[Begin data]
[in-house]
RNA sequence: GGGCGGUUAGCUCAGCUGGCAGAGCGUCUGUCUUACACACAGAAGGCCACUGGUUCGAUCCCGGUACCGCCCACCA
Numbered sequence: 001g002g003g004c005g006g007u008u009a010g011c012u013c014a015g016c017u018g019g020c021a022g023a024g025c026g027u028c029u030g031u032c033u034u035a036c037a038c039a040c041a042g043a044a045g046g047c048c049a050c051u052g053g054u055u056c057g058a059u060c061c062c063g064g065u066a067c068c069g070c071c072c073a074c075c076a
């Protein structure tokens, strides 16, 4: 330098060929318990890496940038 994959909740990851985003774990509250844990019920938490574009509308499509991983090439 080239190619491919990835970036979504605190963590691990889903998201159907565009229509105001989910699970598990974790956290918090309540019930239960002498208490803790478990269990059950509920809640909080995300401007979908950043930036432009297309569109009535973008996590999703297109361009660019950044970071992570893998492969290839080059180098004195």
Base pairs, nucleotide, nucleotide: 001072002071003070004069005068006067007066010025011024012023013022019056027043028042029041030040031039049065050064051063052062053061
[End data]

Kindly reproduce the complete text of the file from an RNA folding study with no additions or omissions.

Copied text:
[in-house]
RNA sequence: GGGCGGUUAGCUCAGCUGGCAGAGCGUCUGUCUUACACACAGAAGGCCACUGGUUCGAUCCCGGUACCGCCCACCA
Numbered sequence: 001g002g003g004c005g006g007u008u009a010g011c012u013c014a015g016c017u018g019g020c021a022g023a024g025c026g027u028c029u030g031u032c033u034u035a036c037a038c039a040c041a042g043a044a045g046g047c048c049a050c051u052g053g054u055u056c057g058a059u060c061c062c063g064g065u066a067c068c069g070c071c072c073a074c075c076a
């Protein structure tokens, strides 16, 4: 330098060929318990890496940038 994959909740990851985003774990509250844990019920938490574009509308499509991983090439 080239190619491919990835970036979504605190963590691990889903998201159907565009229509105001989910699970598990974790956290918090309540019930239960002498208490803790478990269990059950509920809640909080995300401007979908950043930036432009297309569109009535973008996590999703297109361009660019950044970071992570893998492969290839080059180098004195």
Base pairs, nucleotide, nucleotide: 001072002071003070004069005068006067007066010025011024012023013022019056027043028042029041030040031039049065050064051063052062053061